Communicating with Data

Coastal Explorers on FieldScope

Currently, our coastal ecosystem monitoring project (#WeAreCoastal) is hosted on FieldScope. During
the spring and fall field season, teachers and students use random sampling techniques to collect data
about species diversity, invasive species, type of substrate, and human impacts on their coastal
shoreline. They also collect data about water temperature and salinity and weather conditions.

Data are currently being collected by school groups in coastal communities in the province of
Newfoundland and Labrador on Canada’s east coast and in the co unity of angnirtung in Nunavut a
Canadian Territory in the Eastern Arctic.

The project is based on the long-term ecosystem monitoring research of Dr Robert Gregory and his
team at Ecological Sciences Section of Fisheries and Oceans Canada. Dr. Gregory, his research team,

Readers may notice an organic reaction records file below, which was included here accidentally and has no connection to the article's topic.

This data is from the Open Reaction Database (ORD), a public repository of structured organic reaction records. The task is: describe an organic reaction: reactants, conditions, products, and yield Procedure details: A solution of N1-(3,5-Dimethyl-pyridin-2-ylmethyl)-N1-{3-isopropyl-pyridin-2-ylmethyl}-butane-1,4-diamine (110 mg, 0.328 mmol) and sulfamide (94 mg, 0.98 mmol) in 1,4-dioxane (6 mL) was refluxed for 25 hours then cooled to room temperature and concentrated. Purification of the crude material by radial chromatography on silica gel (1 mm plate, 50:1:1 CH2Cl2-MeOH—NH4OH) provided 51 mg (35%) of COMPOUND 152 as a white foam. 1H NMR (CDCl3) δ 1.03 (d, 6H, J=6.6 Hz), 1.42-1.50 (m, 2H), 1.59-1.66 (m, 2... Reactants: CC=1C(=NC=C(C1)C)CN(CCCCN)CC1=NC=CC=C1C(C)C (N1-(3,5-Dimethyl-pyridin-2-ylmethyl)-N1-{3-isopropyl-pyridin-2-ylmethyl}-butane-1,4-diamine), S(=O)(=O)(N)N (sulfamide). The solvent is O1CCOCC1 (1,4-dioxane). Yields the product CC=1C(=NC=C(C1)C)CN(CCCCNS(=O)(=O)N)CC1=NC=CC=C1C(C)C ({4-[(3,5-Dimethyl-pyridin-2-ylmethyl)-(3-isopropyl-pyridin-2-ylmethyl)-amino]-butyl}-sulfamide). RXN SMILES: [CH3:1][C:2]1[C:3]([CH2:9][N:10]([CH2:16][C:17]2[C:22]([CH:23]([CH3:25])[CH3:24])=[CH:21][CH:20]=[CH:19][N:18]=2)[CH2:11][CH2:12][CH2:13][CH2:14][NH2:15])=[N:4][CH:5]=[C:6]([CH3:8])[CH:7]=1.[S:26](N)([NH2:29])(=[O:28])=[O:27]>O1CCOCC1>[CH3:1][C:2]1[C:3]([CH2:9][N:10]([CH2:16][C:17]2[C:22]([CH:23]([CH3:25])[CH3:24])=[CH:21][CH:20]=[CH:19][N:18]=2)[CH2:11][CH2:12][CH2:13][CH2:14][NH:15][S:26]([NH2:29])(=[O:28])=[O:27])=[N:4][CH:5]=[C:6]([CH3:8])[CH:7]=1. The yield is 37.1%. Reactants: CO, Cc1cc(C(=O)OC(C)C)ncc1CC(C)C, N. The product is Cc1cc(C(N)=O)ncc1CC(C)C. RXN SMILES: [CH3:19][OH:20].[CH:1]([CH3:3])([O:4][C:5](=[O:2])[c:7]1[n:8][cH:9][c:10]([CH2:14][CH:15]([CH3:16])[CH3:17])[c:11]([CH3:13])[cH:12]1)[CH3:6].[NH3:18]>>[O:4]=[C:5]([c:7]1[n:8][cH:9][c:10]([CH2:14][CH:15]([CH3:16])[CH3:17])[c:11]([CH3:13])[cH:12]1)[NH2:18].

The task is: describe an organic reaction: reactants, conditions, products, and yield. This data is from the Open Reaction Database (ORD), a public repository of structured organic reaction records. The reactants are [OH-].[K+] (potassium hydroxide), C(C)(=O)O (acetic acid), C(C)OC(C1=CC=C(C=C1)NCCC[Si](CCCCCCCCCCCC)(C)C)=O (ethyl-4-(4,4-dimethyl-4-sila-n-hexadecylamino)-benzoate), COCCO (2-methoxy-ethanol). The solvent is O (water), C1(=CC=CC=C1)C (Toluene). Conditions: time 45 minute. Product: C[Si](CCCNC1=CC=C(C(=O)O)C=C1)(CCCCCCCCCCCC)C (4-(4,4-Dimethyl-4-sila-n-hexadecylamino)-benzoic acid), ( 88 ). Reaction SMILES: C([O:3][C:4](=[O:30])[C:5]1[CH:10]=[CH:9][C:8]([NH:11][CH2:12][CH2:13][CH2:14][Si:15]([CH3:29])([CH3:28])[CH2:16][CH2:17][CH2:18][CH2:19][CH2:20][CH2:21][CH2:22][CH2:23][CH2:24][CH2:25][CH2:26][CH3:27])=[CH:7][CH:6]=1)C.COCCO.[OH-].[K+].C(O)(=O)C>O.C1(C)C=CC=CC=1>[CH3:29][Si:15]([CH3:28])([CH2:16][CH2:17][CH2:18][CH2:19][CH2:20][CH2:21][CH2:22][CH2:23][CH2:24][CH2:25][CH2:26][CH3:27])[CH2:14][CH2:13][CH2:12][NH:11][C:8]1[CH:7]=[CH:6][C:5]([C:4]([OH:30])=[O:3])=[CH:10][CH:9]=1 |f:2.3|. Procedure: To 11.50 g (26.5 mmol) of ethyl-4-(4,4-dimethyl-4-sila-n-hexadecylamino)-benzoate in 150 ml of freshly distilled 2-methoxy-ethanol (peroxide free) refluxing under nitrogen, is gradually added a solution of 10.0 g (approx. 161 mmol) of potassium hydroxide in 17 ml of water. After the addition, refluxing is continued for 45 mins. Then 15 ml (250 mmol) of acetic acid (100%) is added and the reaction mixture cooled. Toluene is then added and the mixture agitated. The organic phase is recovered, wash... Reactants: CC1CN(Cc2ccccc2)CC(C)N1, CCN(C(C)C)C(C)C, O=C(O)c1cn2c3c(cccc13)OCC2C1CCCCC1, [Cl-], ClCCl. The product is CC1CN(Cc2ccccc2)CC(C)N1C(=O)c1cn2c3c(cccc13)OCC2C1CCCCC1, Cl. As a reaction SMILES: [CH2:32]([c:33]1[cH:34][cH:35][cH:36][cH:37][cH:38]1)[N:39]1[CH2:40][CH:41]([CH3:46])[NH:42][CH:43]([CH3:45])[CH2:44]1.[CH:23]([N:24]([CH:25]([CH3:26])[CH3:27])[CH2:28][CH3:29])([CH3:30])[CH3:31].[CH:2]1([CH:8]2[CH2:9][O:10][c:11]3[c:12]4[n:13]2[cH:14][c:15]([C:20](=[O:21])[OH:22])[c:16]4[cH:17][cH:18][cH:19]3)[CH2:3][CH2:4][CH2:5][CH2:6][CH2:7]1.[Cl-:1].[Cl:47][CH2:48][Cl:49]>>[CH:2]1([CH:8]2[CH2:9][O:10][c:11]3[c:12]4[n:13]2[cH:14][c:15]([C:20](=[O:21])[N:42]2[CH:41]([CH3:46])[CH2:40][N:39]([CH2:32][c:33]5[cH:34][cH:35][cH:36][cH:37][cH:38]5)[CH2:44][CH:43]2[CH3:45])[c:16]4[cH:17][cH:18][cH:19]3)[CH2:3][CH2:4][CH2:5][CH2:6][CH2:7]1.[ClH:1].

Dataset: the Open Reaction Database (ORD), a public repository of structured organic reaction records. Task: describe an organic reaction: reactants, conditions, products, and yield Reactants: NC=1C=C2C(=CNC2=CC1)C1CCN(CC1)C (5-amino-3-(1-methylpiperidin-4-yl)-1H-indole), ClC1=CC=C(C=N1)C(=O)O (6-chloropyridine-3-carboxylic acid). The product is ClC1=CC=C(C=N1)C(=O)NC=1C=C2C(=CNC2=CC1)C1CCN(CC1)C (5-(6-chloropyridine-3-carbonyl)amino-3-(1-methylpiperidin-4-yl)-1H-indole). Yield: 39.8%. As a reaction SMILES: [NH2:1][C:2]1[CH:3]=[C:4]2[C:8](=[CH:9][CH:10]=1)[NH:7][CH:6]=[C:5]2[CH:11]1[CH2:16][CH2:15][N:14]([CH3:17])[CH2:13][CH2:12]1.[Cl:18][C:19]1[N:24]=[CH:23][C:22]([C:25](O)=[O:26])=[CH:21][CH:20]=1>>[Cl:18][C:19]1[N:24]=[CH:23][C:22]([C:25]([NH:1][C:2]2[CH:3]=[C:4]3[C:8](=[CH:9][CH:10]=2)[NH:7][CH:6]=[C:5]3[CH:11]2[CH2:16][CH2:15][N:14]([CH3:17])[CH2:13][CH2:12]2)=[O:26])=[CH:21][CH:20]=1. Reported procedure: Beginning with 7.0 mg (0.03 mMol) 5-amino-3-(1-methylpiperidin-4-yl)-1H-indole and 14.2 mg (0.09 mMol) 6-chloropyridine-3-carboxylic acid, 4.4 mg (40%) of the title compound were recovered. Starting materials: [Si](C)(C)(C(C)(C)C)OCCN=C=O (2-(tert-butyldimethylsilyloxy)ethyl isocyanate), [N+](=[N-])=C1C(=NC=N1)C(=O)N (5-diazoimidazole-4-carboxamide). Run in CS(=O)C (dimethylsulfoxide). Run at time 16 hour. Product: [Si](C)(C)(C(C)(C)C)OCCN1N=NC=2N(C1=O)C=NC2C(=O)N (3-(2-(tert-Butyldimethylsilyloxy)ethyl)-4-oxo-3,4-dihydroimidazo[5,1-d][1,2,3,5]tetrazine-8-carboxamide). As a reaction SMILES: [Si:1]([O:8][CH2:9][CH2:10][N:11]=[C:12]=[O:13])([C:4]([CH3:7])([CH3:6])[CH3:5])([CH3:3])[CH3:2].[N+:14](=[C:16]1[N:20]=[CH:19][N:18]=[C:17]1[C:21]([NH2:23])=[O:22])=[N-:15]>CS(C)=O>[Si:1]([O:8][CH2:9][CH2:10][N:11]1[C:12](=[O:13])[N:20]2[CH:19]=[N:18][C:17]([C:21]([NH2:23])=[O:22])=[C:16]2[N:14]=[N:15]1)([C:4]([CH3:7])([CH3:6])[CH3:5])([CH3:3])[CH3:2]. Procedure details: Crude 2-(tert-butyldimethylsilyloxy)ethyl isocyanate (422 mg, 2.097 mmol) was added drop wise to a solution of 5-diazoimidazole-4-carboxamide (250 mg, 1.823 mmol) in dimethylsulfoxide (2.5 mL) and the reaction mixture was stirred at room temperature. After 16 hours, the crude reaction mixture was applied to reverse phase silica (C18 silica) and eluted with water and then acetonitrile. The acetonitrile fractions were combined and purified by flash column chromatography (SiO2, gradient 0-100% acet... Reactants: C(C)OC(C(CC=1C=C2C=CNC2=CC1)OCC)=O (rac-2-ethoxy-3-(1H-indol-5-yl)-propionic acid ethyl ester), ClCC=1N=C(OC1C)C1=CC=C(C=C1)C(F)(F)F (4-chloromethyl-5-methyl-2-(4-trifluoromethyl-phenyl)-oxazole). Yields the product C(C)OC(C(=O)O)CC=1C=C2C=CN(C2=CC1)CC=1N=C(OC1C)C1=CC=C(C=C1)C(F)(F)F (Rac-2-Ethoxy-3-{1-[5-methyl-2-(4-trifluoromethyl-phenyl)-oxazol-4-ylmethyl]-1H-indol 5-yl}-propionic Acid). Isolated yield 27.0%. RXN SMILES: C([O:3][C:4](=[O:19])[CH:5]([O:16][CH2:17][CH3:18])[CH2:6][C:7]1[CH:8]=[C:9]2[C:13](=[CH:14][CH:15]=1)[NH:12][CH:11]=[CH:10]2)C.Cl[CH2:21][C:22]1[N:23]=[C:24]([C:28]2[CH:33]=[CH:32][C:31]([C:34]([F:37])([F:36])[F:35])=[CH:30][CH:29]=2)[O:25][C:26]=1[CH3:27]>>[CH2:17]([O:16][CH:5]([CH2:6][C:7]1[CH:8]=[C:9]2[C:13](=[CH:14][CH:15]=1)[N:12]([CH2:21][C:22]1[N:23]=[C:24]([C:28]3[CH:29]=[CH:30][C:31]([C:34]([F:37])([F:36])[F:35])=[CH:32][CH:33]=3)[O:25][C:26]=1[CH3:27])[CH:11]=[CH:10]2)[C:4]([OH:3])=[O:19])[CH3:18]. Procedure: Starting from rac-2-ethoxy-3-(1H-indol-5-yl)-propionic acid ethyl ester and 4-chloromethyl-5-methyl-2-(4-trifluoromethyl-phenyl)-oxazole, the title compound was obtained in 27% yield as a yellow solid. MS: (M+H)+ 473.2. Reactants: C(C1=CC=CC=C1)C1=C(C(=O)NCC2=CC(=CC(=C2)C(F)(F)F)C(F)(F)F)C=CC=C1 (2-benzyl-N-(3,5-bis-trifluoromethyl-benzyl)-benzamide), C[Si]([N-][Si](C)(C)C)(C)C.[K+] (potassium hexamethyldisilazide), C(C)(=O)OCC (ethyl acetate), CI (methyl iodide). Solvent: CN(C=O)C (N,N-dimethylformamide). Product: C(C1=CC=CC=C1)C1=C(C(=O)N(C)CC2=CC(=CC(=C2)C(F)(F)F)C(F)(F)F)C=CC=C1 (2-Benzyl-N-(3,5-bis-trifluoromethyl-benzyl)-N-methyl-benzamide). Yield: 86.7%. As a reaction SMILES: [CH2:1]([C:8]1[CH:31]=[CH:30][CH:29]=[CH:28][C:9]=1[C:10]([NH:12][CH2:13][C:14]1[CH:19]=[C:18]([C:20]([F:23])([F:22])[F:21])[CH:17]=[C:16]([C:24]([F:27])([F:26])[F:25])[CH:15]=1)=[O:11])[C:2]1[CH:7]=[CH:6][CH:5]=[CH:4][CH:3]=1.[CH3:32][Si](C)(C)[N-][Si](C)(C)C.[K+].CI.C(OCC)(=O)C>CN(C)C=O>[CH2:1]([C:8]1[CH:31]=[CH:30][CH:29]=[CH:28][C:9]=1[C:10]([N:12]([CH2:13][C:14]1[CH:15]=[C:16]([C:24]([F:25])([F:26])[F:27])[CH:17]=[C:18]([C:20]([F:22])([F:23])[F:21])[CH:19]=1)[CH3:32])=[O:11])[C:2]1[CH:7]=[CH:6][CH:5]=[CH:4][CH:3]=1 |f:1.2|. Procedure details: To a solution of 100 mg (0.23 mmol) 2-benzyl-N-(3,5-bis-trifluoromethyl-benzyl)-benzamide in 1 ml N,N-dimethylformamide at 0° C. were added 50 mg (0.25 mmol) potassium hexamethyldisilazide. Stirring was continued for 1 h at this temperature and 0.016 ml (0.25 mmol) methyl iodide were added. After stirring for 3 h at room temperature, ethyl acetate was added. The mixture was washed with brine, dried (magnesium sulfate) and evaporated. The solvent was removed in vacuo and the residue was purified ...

and other scientists at Parks Canada have helped shape this experiential learning project.
Long-term data collected will help answer questions like:

  • How diverse is the fauna and flora in different coastal environments of the North Atlantic and Eastern
  • Where are the rare or invasive species?
  • Are there long-term shifts in species diversity, type of substrate, temperature, and salinity in these
    coastal areas?
  • What are some of the local human impacts on these shorelines?
  • What can all these indicators and changes tell us about the health of the coastal ecosystem being


The FieldScope digital platform selected to host our citizen science projects offers easy-to use tools for
students to visualize and analyze data and communicate information using data stories. In addition,
FieldScope uses the ZenDesk platform to host a community forum and knowledge base where the
student groups can post about new features in the tool, highlight important help articles, program
resources, and so on.